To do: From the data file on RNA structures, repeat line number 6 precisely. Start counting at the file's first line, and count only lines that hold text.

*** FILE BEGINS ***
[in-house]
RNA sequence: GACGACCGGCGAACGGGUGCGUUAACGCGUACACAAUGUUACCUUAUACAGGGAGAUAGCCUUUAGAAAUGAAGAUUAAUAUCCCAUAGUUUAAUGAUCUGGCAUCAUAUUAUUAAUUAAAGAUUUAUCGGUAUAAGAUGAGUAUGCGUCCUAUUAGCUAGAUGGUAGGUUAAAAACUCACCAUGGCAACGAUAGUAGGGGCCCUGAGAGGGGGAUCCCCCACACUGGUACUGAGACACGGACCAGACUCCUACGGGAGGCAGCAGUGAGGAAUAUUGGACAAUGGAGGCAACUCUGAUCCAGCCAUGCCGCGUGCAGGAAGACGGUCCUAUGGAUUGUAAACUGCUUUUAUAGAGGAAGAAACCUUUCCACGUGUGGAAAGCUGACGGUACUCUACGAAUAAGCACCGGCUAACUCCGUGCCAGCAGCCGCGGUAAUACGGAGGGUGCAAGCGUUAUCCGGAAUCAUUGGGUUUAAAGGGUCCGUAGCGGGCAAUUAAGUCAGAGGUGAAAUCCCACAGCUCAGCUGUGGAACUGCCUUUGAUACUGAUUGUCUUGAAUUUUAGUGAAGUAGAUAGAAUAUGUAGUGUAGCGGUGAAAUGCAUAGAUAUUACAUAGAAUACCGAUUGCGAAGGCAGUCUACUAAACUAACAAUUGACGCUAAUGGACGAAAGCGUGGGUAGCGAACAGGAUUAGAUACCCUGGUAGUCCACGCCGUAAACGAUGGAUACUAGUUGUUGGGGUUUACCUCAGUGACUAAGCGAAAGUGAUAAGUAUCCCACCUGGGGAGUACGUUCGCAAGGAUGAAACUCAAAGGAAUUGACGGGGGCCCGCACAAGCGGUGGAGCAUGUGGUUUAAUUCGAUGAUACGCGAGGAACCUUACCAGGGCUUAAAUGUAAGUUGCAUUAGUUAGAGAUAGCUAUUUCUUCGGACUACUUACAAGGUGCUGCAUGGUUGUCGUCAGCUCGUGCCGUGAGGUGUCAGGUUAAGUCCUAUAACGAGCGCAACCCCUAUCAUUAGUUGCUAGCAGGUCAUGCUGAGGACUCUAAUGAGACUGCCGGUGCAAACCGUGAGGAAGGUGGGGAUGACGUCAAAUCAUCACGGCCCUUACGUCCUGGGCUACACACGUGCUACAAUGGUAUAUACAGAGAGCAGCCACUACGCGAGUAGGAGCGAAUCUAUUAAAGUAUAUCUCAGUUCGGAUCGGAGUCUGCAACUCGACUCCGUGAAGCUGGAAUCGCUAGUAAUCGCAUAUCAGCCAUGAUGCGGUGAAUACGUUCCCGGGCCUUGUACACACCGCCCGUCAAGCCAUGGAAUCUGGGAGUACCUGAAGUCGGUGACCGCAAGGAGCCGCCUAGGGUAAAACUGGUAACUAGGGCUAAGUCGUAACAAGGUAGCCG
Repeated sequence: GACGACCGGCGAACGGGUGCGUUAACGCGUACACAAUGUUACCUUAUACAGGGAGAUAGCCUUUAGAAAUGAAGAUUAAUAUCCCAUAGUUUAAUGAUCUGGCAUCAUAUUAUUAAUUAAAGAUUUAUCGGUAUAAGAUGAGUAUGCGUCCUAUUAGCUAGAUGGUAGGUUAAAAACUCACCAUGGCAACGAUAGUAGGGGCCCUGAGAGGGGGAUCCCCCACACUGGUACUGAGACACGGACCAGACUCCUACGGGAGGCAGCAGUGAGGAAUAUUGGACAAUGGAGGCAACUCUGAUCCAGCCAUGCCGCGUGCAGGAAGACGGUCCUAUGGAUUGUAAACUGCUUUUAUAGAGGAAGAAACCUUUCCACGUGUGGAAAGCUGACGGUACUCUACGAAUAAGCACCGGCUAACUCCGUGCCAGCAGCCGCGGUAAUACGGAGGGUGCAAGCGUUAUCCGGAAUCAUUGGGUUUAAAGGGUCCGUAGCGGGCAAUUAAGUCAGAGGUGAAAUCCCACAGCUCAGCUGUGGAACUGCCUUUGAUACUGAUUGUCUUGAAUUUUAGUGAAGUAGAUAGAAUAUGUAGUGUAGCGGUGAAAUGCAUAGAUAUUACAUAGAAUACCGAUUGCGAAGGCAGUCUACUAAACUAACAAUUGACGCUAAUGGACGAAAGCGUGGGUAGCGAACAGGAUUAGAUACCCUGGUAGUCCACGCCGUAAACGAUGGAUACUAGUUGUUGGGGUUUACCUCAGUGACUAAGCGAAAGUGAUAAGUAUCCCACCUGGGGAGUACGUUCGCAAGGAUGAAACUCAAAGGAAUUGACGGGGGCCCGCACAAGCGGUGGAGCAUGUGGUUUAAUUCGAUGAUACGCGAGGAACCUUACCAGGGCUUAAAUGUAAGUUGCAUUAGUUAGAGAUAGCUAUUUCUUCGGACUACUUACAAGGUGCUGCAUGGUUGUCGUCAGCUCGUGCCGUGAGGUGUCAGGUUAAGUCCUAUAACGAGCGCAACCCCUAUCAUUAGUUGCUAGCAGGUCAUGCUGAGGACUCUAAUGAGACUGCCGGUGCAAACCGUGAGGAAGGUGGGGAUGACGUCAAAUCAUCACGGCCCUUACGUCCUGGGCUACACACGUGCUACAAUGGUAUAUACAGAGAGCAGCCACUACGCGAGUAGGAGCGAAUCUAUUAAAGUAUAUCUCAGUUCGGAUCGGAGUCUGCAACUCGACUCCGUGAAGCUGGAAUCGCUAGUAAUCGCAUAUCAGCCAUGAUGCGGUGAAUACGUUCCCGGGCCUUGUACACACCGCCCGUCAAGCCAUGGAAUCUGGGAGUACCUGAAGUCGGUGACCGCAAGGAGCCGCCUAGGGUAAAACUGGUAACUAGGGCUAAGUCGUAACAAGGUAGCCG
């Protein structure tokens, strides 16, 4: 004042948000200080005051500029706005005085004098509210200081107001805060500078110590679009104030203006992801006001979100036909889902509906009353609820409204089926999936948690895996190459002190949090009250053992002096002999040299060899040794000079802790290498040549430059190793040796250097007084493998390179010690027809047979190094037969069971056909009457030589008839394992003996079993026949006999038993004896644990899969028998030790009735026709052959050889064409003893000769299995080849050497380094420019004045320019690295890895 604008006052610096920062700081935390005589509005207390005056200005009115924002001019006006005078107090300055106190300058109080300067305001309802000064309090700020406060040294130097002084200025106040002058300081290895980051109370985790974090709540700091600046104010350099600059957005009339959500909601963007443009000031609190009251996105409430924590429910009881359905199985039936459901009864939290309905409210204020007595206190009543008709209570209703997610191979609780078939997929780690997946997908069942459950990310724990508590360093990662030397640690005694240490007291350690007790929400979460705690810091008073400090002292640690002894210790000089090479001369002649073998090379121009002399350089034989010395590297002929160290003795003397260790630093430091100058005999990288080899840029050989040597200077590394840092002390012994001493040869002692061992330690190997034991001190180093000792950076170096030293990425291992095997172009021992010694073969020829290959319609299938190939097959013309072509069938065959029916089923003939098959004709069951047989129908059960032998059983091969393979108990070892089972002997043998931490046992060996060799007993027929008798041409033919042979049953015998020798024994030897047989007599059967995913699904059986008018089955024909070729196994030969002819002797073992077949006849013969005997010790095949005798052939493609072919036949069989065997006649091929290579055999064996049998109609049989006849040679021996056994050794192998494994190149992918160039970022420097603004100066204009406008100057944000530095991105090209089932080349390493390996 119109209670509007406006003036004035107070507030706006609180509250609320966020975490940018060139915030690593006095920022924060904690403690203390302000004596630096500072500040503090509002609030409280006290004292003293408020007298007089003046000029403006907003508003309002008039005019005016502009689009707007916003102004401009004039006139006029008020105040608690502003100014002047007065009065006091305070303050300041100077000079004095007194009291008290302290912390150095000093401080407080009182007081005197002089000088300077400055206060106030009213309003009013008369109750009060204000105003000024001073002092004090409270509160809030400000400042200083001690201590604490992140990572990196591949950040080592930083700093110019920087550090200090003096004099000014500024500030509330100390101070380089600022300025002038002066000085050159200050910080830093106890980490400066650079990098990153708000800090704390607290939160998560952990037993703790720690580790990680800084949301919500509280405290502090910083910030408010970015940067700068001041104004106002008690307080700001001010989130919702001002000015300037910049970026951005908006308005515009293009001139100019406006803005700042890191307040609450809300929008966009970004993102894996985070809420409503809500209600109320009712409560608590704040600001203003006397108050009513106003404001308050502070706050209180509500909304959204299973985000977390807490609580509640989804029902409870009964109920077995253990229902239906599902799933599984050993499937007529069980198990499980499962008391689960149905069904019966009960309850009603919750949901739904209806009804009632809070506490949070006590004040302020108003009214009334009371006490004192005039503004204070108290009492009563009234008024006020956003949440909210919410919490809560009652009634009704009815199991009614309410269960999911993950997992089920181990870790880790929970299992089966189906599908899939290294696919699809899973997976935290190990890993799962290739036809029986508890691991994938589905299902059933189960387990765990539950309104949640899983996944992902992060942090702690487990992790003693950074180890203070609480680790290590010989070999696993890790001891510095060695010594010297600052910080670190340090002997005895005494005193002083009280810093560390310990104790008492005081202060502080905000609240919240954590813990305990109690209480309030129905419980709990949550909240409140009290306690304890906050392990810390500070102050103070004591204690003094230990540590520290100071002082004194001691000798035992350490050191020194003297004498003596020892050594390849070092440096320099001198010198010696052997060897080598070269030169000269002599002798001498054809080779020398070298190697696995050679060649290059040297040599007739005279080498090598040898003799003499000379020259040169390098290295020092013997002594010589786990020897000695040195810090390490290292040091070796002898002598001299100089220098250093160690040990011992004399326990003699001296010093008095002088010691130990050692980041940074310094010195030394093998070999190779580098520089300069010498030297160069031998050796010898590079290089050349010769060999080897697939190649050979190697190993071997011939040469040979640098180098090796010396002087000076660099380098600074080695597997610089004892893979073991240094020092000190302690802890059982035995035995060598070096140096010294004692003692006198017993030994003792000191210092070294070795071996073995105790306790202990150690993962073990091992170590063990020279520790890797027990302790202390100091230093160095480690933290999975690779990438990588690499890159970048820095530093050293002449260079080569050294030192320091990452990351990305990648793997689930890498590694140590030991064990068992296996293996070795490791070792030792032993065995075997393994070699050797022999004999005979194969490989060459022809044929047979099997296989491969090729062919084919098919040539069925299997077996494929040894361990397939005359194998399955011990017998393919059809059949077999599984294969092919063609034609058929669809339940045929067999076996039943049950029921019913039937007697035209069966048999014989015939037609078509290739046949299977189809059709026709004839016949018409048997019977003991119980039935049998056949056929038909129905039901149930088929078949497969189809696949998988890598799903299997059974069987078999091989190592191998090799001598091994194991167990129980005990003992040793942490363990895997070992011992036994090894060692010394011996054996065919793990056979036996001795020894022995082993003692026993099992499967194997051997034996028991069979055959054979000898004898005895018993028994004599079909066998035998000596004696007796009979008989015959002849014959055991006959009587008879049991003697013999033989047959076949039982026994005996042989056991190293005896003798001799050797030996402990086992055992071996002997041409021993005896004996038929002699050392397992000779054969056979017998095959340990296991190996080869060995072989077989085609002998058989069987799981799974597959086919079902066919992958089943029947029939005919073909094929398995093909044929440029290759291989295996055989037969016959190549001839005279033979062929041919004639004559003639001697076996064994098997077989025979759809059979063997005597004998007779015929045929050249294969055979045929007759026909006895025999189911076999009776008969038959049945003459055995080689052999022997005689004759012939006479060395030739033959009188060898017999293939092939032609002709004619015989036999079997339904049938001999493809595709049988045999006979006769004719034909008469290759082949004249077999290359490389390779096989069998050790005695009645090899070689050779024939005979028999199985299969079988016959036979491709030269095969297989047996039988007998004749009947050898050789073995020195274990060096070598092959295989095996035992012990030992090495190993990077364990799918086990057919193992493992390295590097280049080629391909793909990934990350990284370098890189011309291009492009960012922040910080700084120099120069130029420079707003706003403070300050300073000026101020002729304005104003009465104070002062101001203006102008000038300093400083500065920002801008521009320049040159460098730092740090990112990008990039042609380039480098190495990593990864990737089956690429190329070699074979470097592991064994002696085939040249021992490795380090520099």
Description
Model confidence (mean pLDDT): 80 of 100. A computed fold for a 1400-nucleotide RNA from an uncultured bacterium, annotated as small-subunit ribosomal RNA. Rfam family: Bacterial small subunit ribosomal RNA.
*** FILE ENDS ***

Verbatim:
Model confidence (mean pLDDT): 80 of 100. A computed fold for a 1400-nucleotide RNA from an uncultured bacterium, annotated as small-subunit ribosomal RNA. Rfam family: Bacterial small subunit ribosomal RNA.